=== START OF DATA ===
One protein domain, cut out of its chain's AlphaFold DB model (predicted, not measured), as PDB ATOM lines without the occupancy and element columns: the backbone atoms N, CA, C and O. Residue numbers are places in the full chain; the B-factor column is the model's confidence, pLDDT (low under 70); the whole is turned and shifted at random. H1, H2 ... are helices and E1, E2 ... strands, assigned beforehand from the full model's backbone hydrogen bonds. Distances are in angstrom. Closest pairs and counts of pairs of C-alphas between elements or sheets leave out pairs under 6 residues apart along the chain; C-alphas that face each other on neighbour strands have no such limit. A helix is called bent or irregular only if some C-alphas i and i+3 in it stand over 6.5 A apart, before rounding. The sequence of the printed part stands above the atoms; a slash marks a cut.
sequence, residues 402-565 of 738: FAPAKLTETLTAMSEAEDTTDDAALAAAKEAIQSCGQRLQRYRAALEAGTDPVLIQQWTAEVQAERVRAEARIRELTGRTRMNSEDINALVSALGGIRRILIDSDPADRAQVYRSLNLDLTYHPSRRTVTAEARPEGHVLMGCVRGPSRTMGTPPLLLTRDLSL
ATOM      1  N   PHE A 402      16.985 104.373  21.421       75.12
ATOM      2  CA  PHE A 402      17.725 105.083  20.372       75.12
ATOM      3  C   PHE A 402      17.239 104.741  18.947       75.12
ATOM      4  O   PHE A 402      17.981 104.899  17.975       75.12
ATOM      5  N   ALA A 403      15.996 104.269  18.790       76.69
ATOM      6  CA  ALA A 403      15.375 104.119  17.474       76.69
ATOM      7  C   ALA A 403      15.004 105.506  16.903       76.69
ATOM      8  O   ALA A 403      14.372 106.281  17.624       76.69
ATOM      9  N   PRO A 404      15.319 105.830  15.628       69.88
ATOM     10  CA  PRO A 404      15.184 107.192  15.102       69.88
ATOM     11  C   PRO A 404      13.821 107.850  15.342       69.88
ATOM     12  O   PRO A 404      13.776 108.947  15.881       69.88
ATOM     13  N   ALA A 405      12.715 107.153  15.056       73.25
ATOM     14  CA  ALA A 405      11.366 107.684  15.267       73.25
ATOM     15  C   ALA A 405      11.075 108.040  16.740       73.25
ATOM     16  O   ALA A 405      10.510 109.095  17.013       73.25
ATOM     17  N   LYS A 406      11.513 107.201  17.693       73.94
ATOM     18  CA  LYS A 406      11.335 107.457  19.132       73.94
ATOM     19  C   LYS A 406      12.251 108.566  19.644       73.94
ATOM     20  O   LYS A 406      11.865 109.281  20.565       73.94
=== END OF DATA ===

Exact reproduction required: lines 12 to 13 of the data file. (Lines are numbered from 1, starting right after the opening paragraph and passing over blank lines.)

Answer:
ATOM     11  C   PRO A 404      13.821 107.850  15.342       69.88
ATOM     12  O   PRO A 404      13.776 108.947  15.881       69.88